Frank Bruno, a colleague of Smith’s at White and Williams, said the comparatively low license amounts are typical of patent trolls. Typically, firms use elaborate mathematical calculations to determine the license fee, as a percentage of likely future revenue and/or profit.
“Under patent law, damages are calculated based on a reasonable royalty,” Bruno said, adding that patent trolls’ small license fees “bear no relationship” to projected revenue or profits. “When you see these small numbers, you know that the patent troll, that they simply wanted a quick get-out number. That’s illustrative of extortion.”
Indeed it is. What the federal judge has done is attack the heart of the patent-troll system. Normally, patent trolls rely on large numbers. If they threaten a large number of companies, they’ll make more than enough to justify their efforts. Then, by suing a handful of other companies, they scare more innocent firms into paying or else.
Often, when a judge slaps down one patent troll in one case, the penalties are less than the total of the other monies extorted. In short, the troll comes out ahead. By placing the fines on the lawyers personally — well, to be precise, on their law firms — it threatens to change the dynamics. If lawyers stop taking these cases, patent trolls will no longer have a viable way to threaten thousands of companies.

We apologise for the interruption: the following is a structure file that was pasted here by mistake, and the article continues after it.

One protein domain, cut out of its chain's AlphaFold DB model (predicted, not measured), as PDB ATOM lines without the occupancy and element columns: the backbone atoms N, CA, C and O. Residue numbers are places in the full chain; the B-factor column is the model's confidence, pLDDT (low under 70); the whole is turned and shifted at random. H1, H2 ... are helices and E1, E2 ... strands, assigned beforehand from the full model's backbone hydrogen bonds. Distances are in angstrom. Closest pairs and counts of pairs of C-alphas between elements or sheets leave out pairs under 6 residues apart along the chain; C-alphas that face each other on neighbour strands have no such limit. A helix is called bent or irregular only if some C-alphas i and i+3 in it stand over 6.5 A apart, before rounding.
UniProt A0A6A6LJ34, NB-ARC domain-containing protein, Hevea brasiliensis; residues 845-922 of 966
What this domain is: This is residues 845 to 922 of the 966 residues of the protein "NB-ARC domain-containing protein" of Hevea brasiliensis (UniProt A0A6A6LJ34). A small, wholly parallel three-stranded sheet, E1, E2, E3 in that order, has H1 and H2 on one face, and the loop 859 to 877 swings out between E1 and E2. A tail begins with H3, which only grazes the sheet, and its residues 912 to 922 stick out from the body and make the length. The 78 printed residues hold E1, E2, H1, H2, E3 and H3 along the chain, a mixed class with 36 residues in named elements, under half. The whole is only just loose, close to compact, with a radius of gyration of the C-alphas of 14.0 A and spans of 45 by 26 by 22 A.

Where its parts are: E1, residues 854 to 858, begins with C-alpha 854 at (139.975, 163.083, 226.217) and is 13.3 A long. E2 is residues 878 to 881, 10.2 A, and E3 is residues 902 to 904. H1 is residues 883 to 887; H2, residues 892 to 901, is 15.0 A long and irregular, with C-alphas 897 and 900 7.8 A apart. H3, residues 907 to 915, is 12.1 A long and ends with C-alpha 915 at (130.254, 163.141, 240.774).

What the judge specifically did was to tell Gust that it could retrieve the court’s ordered money from either the law firm or the patent troll. That is interesting, because the lawyers representing the patent troll, according to Bruno, had already told the firm that suing the patent troll was pointless because it had no money, making it judgment-proof. That statement helped convince the judge to go after the law firm’s funds, Bruno said.
Patent trolls directly threaten the industry of ideas. They dilute the value of legitimate patents while making honorable companies suspicious of legitimate patent complaints. This was never what patents were all about. They were designed to protect inventors who came up with truly innovative ways of doing things.
Patents need to get back to protecting inventors, not opportunists who conclude that what business needs today is more extortion. Cote’s decision won’t finish off patent trolls, but it’s a step in the right direction.
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